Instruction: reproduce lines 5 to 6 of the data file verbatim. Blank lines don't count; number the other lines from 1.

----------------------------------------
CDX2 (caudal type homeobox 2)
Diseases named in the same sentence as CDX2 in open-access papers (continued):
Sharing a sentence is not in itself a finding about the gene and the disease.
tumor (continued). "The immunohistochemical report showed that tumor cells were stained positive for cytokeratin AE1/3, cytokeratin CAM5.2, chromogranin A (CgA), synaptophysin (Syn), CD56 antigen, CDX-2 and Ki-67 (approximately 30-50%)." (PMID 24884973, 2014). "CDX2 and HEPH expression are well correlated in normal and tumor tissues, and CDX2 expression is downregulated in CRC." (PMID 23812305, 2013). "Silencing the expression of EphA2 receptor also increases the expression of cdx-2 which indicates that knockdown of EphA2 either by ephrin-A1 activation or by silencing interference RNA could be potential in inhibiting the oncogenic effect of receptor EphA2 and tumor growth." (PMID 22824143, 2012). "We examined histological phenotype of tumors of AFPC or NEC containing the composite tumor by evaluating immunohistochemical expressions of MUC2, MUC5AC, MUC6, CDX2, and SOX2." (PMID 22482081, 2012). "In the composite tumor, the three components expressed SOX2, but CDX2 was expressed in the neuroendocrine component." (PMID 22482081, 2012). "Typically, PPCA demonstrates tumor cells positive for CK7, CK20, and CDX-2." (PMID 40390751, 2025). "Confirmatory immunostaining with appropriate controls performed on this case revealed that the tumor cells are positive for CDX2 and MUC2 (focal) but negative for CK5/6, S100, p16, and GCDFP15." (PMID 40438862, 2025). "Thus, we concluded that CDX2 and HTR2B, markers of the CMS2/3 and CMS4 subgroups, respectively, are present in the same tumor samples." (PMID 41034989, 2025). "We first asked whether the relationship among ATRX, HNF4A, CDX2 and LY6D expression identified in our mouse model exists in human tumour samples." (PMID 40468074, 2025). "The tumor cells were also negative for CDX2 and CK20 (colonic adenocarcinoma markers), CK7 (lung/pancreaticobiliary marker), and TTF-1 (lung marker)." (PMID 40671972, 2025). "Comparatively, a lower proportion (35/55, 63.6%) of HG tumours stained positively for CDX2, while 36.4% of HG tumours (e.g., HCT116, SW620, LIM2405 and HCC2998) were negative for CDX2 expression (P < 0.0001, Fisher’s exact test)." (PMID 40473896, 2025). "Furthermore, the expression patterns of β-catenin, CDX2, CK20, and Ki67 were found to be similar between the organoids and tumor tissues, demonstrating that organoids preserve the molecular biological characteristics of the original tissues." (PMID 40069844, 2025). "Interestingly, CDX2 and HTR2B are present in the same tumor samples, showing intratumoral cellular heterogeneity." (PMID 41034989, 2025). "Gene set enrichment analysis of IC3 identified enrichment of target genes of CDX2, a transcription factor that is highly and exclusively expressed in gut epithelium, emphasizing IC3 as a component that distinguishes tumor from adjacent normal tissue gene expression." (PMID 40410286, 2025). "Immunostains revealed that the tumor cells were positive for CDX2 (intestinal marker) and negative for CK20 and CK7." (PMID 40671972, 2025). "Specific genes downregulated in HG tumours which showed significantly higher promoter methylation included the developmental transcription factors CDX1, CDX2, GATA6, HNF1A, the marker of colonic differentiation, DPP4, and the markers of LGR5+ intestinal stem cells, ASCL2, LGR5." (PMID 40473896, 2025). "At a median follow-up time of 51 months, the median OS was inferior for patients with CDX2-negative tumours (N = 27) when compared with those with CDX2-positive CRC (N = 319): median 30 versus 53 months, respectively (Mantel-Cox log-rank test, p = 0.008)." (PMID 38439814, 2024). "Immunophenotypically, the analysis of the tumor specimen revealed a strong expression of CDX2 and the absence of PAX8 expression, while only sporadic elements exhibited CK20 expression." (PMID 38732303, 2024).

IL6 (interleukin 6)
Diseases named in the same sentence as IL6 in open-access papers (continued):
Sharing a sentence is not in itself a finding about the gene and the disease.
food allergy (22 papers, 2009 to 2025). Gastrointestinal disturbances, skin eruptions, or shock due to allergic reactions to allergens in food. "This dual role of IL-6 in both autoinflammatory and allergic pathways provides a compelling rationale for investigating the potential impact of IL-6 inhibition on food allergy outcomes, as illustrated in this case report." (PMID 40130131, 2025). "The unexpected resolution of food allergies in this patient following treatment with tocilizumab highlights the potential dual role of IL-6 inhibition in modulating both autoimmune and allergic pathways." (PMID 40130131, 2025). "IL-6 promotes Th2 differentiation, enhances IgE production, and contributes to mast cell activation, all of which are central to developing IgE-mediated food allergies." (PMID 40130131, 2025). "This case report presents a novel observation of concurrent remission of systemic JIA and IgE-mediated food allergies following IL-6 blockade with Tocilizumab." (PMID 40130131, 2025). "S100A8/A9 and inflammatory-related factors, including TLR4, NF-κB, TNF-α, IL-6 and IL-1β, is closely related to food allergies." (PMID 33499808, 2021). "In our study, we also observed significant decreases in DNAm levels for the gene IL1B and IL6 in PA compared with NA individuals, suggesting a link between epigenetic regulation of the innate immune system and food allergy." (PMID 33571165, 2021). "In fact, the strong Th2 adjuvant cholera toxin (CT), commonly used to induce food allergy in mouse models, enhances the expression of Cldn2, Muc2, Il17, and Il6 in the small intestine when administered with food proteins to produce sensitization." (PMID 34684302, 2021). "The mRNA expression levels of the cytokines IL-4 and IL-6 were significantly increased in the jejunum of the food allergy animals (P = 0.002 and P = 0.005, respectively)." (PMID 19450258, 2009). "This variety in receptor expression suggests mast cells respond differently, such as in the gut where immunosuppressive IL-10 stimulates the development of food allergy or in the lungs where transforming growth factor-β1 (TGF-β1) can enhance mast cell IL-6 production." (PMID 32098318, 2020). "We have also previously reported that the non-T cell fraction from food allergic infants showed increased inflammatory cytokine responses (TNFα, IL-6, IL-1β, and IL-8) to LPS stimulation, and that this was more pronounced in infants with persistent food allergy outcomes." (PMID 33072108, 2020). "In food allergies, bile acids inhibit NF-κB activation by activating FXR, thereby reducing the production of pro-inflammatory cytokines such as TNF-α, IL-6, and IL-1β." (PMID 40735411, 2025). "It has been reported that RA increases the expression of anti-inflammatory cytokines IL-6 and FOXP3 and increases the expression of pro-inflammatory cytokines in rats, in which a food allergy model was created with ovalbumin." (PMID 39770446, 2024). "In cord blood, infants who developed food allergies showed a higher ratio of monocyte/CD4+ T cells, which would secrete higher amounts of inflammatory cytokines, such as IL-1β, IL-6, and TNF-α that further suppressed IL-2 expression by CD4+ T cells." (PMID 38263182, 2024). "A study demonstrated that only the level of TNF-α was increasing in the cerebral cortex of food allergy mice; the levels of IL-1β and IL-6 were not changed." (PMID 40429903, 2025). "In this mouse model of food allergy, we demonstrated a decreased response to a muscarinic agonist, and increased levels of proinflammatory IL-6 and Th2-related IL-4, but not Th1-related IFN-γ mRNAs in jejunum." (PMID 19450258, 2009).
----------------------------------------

IL6 (interleukin 6)
Diseases named in the same sentence as IL6 in open-access papers (continued):